|Publication number||US5260884 A|
|Application number||US 07/731,798|
|Publication date||Nov 9, 1993|
|Filing date||Jul 17, 1991|
|Priority date||Jul 17, 1991|
|Publication number||07731798, 731798, US 5260884 A, US 5260884A, US-A-5260884, US5260884 A, US5260884A|
|Original Assignee||Jonathan Stern|
|Export Citation||BiBTeX, EndNote, RefMan|
|Patent Citations (15), Referenced by (47), Classifications (13), Legal Events (4)|
|External Links: USPTO, USPTO Assignment, Espacenet|
The present invention relates to laptop computers, particularly a brief case having an integral computer, i.e. a brief case computer. The brief case of the invention continues to maintain the function of a brief case, i.e., it has space to carry papers, small books and instruments, etc.
Portable computers have become extremely popular. They provide desktop compatible computing power in a portable lightweight packaging. There are three competing design criteria: size, weight and computing power. To enhance portability the size and weight are reduced. However, this shrinks the size of the keyboard, making it awkward to use, and the small size of the screen strains the eyes. In addition, smaller size historically has confined the computing power and hampered expandability.
Three major packaging designs currently prevail: the laptop, the lunch box and the notebook. The laptop has been the most popular with the screen folding over the keyboard to create a closed box. In some of the laptop designs, once the screen is raised, the keyboard can be removed from its bay for increased convenience. Most laptops in this category weigh about 12-16 pounds and have computing power comparable to desktop machines, e.g., 286, 386SX or 386 microprocessor with 1 MB of memory expandable to 4-8 MB, 20-100 MB hard disk drive, a VGA screen, etc.
The second design, the lunchbox, looks like a small sewing machine with the screen on one of its wide faces, protected by the keyboard. When in use, the keyboard is unhooked, exposing the screen. This design is usually heavier and bulkier than the clamshell and is used for souped-up machines. It is not technically a laptop, but is a portable computer.
The third design is the notebook computer which is a shrunk down version of the laptop design. These new machines are so small that they easily fit into a briefcase, occupying only half of its space, and are very light weighing only 4-6 pounds. However, their keyboard is awkward to use because of its small size and they historically have had to sacrifice power to fit within the typical 8.5 inch×11 inch×1.5 inch shell.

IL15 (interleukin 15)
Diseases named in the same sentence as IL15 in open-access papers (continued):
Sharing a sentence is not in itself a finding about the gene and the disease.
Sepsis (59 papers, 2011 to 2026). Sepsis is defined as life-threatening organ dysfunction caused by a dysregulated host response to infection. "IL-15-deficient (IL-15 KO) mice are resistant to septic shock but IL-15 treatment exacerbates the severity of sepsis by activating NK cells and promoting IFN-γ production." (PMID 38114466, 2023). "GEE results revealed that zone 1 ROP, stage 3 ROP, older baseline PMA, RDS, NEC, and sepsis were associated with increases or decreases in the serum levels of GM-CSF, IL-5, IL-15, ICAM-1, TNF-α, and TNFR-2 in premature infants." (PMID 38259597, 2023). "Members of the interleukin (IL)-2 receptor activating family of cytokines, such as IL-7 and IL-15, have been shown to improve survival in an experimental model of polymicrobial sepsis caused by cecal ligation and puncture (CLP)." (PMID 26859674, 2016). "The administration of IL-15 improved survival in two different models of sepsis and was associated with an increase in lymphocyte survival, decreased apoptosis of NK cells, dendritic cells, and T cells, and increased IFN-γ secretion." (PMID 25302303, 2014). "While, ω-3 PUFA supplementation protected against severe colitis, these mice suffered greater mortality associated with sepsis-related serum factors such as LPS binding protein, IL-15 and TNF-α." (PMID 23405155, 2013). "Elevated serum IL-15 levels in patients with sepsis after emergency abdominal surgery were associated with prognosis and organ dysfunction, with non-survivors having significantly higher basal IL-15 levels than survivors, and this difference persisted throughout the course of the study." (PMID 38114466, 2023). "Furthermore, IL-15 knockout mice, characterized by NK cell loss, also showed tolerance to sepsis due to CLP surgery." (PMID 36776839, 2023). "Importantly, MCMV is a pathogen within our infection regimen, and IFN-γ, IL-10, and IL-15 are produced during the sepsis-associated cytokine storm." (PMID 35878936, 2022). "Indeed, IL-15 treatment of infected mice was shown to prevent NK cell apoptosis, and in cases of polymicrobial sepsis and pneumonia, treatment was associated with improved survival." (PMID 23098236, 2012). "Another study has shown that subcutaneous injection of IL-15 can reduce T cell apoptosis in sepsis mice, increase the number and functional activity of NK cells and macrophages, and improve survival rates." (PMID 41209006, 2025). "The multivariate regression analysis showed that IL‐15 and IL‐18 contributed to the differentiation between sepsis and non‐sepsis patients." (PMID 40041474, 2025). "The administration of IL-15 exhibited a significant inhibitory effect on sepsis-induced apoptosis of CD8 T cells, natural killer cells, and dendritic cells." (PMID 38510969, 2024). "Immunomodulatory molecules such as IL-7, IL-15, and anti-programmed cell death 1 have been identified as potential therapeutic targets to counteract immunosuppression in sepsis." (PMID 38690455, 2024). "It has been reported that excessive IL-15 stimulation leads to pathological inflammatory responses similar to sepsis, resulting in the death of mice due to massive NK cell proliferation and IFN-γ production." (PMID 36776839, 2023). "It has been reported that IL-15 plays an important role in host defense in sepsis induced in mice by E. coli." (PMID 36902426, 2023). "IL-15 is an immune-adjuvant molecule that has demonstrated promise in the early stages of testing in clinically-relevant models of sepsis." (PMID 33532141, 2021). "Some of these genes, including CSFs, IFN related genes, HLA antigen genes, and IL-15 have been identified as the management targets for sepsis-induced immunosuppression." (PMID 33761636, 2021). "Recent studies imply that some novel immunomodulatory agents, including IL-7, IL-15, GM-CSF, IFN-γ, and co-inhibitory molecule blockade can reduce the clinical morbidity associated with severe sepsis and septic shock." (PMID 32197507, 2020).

However, present portable computers still suffer from various deficiencies. The laptop and lunchbox designs are separate distinct packages that must be carried in addition to a brief case. The notebook computer is small enough to fit into a brief case but suffers from the necessity for a small video screen and a small keyboard. Further, it is a separate package and must be placed in the brief case.
It would be desirable and useful to have a portable computer having a full size keyboard and a sufficiently large screen but not requiring a separate package from the brief case so that papers, books and other standard brief case items could be conveniently carried with the computer in one package.
The present invention provides a novel solution to the aforementioned problem. The invention provides a brief case having an integral computer and having space for papers, books and other traditional contents of a brief case, wherein the computer includes a sufficiently large screen, a traditional size keyboard, disk drive, power supply and a motherboard having a processor, memory and video and disk controllers. The screen and a removable keyboard are located along one panel of the brief case. The batteries to provide a source of power and disk drive are located in a protective shell within the brief case to provide stability to the brief case when the computer is being used. The motherboard may be located along the same wall as the screen or may be located with the power supply and disk. Most of the volume of the brief case remains open for carrying traditional brief case articles.
Thus, the present invention provides the functions of a computer and a brief case in one package.